Microsoft, ValueAct Said to Discuss Director Appointment

Microsoft Corp. is considering giving ValueAct Holdings LP a board seat in response to pressure from the activist shareholder, a person with knowledge of the matter said.

ValueAct, which in April disclosed a stake of about $1.9 billion in Microsoft, is urging the company to focus more on business software and Internet-based cloud services, putting less emphasis on consumer products, said the person, who asked not to be identified because the talks are private. ValueAct is coordinating efforts with other shareholders, this person said.

Chief Executive Officer Steve Ballmer is struggling to introduce products that capitalize on a shift toward mobile computing amid declining sales of machines running Windows. The world’s largest software maker reported fourth-quarter profit on July 18 that missed analysts’ projections by the biggest margin in at least a decade. Results also were hurt by a $900 million writedown of unsold inventory of Microsoft’s newly introduced Surface tablet.

If Microsoft doesn’t grant ValueAct a seat, the investor will probably start a proxy fight to appoint a director, the person said. After the earnings report, ValueAct has a greater chance of winning, the person said.

“The earnings release and the execution plays to ValueAct,” said Pat Becker Jr., a fund manager at Becker Capital Management Inc. in Portland, Oregon, which owns Microsoft shares. “Those two items, together with the disappointing earnings release and how big of a message was sent with the decline in the stock price, at a minimum, create a conversation.”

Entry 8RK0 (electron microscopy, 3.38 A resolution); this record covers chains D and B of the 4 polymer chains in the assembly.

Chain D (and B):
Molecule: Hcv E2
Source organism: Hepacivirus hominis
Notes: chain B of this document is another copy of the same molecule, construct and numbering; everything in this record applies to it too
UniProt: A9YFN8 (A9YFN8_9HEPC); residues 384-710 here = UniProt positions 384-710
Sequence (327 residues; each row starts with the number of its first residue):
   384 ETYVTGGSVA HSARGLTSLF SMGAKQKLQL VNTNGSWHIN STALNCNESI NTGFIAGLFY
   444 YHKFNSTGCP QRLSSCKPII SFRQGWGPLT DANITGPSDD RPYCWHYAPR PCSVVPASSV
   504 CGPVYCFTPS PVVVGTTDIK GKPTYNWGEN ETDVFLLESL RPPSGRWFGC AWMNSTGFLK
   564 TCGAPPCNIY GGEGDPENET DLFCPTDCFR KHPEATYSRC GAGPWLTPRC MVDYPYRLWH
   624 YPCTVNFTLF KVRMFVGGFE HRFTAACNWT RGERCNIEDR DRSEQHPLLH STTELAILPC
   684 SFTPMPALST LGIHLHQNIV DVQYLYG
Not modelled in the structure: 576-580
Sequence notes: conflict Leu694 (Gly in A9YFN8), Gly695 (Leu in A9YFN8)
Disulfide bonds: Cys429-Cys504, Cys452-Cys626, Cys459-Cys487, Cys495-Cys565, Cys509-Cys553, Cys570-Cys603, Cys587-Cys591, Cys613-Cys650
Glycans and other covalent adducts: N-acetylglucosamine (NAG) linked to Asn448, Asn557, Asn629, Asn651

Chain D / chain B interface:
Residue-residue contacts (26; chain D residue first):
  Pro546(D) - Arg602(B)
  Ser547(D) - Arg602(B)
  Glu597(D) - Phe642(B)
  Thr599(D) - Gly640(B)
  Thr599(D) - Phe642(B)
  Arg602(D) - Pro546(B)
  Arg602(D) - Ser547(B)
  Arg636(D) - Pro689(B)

Proxy Matters

Peter Wootton, a spokesman for Redmond, Washington-based Microsoft, declined to comment, saying the company doesn’t discuss private meetings.

Reuters reported yesterday that Microsoft has met with ValueAct to discuss a board seat.

The investor has met with Chief Financial Officer Amy Hood and her predecessor, Peter Klein, the person said.

Any proxy matters must be filed by shareholders by the end of August, according to a person familiar with the matter. Microsoft usually holds its annual meeting in November.

ValueAct Chief Executive Officer Jeffrey Ubben said at a conference in New York in April that ValueAct held almost 60 million shares in Microsoft. That would put San Francisco-based ValueAct among the top 20 biggest investors, according to data compiled by Bloomberg. ValueAct manages more than $10 billion in assets, according to its website.

Ubben didn’t respond to requests for comment.

Microsoft fell 11 percent to $31.40 at yesterday’s close in New York, the most since January 2009.

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